My reading of the “Mindset” book has encouraged me to determine which mindset that I operate from, then recognize the mindsets of others, to speak life and growth into my own children, husband, students, and colleagues as they give effort to accomplish a task and to be open to criticism.  I am a work in progress and will always be.  The wisdom found in the following Scripture Passage from the Bible in Philippians Chapter 3 verses 12 – 17 further connects to having a growth mindset:

Verse 12 Not that I have already obtained all this, or have already been made perfect, but I press on to take hold of that for which Christ Jesus took hold of me.

Verse 13 Brothers, I do not consider myself yet to have taken hold of it.  But one thing I do:  Forgetting what is behind and straining toward what is ahead,

Verse 14 I press on toward the goal to win the prize for which God has called me heavenward in Christ Jesus.

Verse 16 Only let us live up to what we have already attained.

Verse 17 Join with others in following my example, brothers, and take note of those who live according to the pattern we gave you.

On p.56 of “Mindset”, Carol Dweck refers to Mozart who for 10 years as a composer did not produce work that was original or interesting.  In fact, he would piece the work of other composers into his own work until finally he took on the authentic role of a composer.  He not only embraced his own ability and style after 10 years of trying, but transformed his previous capacity into the beautiful music that we know he originally composed.  I am so inspired by this story because it gives me hope.  As a teacher and parent, I am constantly borrowing other strategies and techniques from others who appear to be successful and applying it to my situation.  I use the knowledge of the others to enhance my own ability.  I begin to embrace ideas and then run with them to make them into my version that will work with my children and students.  It took Mozart time to try out his own musical style but we see that with the scaffolds of other musicians’ pieces, he became great.  He always sought to be better and to thoughtfully arrange music.  I wonder what kind of praise that Mozart received for those 10 years when he wasn’t confident as a composer.  Whether it was documented in history or not, I have an idea that he was praised either by a friend or to himself for his effort and not just his ability.  Carol Dweck found in a study that she mentions on p. 73 of “Mindset” that “…praising ability lowered the students’ IQs.  And that praising their effort raised them.”  Again, I am realizing that there is wisdom in following the pattern of those more knowledgeable others who I can look to for inspiration and clarity on my journey as a wife, parent and teacher.  I want to further develop my ability to give specific praise that focuses on the effort that was given by myself, by my family members, by my students, and by my colleagues.  I am in the process of developing a list of sentence starters which will help me give authentic praise for effort.  If you have ideas to add to my Effort Praise List, please let me know.

I have included in this post some of my other favorite quotes from Carol Dweck’s book.  I would also like to invite you to consider your reflective response to the quotes below:

p. 7 “…people with his (growth) mindset believe that…a person’s true potential is unknown; that it’s impossible to foresee what can be accomplished with years of passion, toil, and training.”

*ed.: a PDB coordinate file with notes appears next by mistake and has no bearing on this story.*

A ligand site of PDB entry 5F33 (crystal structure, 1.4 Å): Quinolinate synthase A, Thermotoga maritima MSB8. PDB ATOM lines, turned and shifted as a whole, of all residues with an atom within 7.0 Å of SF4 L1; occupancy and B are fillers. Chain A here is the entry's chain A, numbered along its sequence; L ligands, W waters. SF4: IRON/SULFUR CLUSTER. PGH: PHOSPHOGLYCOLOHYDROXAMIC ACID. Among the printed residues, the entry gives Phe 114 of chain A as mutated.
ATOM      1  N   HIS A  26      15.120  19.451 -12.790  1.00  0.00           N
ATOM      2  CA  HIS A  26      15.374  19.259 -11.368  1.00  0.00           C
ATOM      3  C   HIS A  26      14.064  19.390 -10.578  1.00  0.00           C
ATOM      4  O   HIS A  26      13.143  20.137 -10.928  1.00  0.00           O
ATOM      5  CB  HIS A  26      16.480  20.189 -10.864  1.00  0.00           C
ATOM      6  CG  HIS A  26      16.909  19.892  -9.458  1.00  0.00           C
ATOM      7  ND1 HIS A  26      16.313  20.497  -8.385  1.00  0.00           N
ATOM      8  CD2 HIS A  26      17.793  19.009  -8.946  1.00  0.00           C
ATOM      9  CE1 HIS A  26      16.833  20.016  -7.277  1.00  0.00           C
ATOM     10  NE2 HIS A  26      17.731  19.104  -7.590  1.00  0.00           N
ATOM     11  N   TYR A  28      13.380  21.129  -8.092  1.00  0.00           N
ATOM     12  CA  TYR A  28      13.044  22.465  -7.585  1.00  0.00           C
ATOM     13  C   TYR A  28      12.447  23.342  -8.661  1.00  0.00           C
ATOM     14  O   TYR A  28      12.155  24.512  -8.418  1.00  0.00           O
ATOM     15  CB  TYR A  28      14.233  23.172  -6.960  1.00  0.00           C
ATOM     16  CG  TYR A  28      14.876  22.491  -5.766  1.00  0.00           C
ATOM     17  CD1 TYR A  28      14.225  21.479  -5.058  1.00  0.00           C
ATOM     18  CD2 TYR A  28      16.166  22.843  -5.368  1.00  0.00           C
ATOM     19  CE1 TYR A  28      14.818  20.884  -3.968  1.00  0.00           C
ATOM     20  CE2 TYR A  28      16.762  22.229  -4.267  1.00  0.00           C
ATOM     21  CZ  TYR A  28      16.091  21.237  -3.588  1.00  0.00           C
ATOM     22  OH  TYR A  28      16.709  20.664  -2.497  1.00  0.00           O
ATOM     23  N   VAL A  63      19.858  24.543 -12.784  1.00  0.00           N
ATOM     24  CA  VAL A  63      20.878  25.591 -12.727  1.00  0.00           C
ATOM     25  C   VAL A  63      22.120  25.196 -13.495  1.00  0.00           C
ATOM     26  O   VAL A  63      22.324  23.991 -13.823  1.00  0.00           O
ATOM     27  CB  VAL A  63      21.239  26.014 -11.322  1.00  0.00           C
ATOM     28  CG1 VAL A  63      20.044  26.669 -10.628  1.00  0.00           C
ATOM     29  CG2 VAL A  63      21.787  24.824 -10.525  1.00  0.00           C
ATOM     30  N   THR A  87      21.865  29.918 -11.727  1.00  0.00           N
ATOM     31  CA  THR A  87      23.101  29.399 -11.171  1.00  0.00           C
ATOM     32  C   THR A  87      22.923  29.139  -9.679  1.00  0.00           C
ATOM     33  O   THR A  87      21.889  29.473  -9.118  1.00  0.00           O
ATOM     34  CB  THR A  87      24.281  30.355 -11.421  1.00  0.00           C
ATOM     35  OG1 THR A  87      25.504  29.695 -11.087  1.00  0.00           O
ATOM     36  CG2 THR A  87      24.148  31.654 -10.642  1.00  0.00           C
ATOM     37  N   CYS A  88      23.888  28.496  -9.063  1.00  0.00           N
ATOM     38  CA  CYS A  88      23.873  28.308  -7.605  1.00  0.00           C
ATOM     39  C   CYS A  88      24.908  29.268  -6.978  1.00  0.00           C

p.7 “…the belief that cherished qualities can be developed creates a passion for learning.  Why waste time proving over and over how great you are, when you could be getting better?  Why hide deficiencies instead of overcoming them?…Why seek out the tried and true, instead of experiences that will stretch you? The passion for stretching yourself and sticking to it, even (or especially) when it’s not going well, is the hallmark of the growth mindset.  This is the mindset that allows people to thrive during some of the most challenging times in their lives.”

p.11 “If, like those with the growth mindset, you believe you can develop yourself, then you’re open to accurate information about your current abilities, even if it’s unflattering.  What’s more, if you’re oriented toward learning,…you need accurate information about your current abilities in order to learn effectively.”

p.33 “Even in the growth mindset, failure can be a painful experience.  But it doesn’t define you.  It’s a problem to be faced, dealt with, and learned from.”

p.34 “Instead of letting the (negative) experience define him, he took control of it.  He used it to become a better player and, he believes, a better person.”

p.41 “People with the growth mindset…believe..even geniuses have to work hard for their achievements…They may appreciate endowment, but they admire effort, for not matter what your ability is, effort is what ignites that ability and turns it into accomplishment.”

p.48 “The growth mindset does allow people to love what the’re doing – and to continue to love it in the face of difficulties…In the fixed mindset, everything is about the outcome.  If you fail – or if you’re not the best – it’s all been wasted.  The growth mindset allows people to value what they’re doing regardless of the outcome.  They’re tackling problems, charting new courses, working on important issues.”

p.51 “…when (college) students had the growth mindset, they gained confidence in themselves as they repeatedly met and mastered the challenges of the university.  However, when students had the fixed mindset, their confidence eroded in the face of those same challenges…people with the fixed mindset have to nurse their confidence and protect it.

p.53 “…even when you think you’re not good at something, you can still plunge into it wholeheartedly and stick to it.  Actually, sometimes you plunge into something because you’re not good at it.  This is a wonderful feature of the growth mindset.  You don’t have to think you’re already great something to want to do it and to enjoy doing it.”